Postmastectomy Patients: What is lymphedema?
Around 1 in 5 breast cancer patients will develop Lymphedema, a potential side effect postmastectomy or post radiation therapy. The condition can present whilst undergoing treatment or within the years following treatment.
Lymph is a thin, clear fluid that circulates throughout the lymphatic system.It serves to remove waste, bacteria, and other substances from tissues. Edema is the buildup of excess fluid in the cavities or tissues of the body. When too much of this fluid builds up or collects in any area of the body lymphedema occurs. For patients who have been treated for cancer the condition usually occurs in the hand and arm but can also the breast, underarm, chest, trunk, and/or back.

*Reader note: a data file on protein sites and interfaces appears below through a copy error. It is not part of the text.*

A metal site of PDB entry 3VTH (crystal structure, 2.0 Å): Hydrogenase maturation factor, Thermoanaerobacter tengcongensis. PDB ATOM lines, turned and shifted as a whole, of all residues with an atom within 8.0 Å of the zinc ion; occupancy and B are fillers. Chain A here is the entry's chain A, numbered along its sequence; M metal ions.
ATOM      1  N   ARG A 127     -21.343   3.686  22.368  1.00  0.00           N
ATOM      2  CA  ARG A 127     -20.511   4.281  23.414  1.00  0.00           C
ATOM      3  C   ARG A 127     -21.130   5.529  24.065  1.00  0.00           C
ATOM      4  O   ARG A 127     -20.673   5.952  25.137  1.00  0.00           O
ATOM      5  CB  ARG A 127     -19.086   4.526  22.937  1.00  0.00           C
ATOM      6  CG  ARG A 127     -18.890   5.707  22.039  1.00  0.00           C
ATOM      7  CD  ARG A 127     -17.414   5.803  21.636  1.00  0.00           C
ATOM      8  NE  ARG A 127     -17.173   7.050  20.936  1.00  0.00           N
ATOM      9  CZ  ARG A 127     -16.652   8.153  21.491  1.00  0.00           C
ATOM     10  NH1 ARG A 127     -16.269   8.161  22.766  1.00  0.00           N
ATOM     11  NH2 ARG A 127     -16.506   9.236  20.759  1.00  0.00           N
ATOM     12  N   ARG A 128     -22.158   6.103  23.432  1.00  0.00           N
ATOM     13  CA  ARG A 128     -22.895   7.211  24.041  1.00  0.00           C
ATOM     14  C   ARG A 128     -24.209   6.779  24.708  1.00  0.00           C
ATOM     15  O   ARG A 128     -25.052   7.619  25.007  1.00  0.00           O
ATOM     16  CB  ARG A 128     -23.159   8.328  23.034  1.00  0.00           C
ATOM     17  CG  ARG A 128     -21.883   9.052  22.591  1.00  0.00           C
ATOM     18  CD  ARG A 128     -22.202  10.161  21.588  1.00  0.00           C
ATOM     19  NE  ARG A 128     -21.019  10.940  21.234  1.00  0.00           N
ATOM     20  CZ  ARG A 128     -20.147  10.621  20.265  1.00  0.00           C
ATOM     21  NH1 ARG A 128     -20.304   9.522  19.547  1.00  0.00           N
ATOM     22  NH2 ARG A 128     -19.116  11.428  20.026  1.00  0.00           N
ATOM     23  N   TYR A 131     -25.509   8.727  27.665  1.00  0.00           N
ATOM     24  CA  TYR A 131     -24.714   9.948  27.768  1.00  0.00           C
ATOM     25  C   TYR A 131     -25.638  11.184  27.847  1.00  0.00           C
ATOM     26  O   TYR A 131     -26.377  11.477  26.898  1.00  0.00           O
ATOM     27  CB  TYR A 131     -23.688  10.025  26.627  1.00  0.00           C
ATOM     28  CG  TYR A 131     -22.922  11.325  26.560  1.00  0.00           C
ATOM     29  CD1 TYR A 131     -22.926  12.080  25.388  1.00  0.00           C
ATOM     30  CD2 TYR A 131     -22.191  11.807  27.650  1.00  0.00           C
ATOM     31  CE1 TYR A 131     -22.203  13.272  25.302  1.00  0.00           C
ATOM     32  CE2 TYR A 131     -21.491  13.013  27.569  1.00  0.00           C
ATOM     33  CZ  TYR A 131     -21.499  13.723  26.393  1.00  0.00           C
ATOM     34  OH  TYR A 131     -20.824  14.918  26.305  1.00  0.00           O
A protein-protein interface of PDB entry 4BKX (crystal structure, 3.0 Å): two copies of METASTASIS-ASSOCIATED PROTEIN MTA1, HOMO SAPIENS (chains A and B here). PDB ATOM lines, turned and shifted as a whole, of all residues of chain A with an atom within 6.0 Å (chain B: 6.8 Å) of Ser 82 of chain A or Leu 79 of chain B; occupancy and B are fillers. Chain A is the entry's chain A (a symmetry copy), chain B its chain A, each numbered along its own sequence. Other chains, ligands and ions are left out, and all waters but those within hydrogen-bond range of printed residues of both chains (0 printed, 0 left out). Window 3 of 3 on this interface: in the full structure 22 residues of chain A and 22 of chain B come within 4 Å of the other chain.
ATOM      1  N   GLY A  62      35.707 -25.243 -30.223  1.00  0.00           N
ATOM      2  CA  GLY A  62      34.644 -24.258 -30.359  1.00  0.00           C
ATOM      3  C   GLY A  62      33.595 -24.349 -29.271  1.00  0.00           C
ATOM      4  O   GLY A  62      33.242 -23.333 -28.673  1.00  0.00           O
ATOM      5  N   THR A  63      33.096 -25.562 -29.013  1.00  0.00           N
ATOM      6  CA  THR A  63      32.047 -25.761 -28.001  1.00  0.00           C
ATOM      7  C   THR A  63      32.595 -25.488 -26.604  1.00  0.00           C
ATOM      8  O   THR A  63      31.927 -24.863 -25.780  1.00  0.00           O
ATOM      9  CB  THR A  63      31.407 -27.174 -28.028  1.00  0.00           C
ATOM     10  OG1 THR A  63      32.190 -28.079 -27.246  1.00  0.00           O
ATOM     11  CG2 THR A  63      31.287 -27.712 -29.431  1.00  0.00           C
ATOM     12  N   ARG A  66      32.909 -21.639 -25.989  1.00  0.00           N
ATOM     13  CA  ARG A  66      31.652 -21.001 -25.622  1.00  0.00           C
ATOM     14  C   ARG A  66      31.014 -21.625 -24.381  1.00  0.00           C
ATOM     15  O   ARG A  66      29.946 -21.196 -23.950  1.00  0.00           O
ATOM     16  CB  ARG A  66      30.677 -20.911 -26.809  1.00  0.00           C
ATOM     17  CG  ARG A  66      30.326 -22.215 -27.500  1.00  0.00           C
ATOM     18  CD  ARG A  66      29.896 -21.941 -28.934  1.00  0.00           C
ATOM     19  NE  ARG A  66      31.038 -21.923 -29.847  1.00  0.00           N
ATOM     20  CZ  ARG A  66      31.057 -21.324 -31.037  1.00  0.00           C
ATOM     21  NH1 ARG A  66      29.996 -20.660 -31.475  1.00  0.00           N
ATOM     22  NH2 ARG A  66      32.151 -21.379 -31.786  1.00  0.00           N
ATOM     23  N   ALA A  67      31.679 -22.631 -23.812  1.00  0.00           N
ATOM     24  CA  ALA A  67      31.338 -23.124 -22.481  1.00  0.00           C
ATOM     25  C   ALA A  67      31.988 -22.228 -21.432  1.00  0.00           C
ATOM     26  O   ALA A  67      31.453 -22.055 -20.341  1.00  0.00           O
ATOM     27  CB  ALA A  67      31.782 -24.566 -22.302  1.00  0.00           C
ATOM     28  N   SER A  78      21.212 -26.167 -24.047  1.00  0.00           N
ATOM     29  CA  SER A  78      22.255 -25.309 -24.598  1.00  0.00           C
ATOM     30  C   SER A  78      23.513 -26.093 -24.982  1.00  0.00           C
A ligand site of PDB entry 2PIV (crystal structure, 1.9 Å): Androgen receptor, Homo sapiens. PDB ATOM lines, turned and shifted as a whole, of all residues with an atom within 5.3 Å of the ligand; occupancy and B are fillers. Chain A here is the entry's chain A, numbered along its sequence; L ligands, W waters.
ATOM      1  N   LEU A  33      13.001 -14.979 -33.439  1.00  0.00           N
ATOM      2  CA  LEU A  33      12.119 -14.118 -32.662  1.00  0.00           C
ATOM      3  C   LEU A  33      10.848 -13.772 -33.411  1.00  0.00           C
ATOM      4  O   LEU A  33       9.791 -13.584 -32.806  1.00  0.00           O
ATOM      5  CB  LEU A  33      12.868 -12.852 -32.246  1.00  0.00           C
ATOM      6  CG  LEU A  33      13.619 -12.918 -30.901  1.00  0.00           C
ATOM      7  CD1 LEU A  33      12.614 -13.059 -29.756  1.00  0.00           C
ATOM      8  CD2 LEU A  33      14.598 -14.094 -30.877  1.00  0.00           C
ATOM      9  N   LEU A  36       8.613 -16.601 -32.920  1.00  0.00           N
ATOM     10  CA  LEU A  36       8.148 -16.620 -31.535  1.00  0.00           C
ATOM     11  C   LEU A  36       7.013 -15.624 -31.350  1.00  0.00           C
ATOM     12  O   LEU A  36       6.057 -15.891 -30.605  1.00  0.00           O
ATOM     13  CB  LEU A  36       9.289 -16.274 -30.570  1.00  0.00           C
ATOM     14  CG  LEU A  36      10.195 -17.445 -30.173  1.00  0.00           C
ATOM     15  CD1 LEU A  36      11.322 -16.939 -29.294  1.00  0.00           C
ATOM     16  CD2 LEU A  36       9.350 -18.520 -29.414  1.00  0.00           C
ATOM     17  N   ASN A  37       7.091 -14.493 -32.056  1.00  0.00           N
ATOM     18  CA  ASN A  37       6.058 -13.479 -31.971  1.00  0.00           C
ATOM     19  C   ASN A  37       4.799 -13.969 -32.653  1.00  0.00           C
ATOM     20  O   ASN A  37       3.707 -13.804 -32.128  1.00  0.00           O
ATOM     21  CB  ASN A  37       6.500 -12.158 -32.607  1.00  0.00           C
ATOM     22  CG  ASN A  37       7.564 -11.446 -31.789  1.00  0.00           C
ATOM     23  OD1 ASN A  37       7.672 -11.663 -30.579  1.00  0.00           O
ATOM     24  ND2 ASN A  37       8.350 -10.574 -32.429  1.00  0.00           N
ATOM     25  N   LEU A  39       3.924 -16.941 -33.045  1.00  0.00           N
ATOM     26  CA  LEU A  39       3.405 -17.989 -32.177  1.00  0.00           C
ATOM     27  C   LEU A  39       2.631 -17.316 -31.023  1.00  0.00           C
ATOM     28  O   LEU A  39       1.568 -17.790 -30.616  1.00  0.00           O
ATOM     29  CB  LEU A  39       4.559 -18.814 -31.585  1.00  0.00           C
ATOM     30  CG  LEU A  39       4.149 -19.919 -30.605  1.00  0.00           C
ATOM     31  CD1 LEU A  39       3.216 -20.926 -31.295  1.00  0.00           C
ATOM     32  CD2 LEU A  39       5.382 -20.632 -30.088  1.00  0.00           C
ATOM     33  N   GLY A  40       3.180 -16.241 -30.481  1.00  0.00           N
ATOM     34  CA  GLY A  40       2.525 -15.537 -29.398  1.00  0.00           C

Why does lymphedema happen?
Whilst undergoing a mastectomy, surgeons may remove at least two or three axillary lymph nodes from under the arm. The axillary nodes are the first place breast cancer is likely to spread because they drain lymph from the breast. Sometimes many more nodes may also be removed.
Surgery and radiation can result in cutting off or damaging some of the nodes and vessels leading the remaining vessels or pathways to become overwhelmed. Over time this can result in a backup of fluid into the body’s tissues.
There is no way to determine whether or not an individual will develop lymphedema postmastectomy or post-treatment so it is best to stay educated on the subject and understand the condition. Learn about the early symptoms, risk factors and how the LUT 904 device can help. If you feel you may be suffering, it is advisable to seek a diagnosis from a qualified Therapist.
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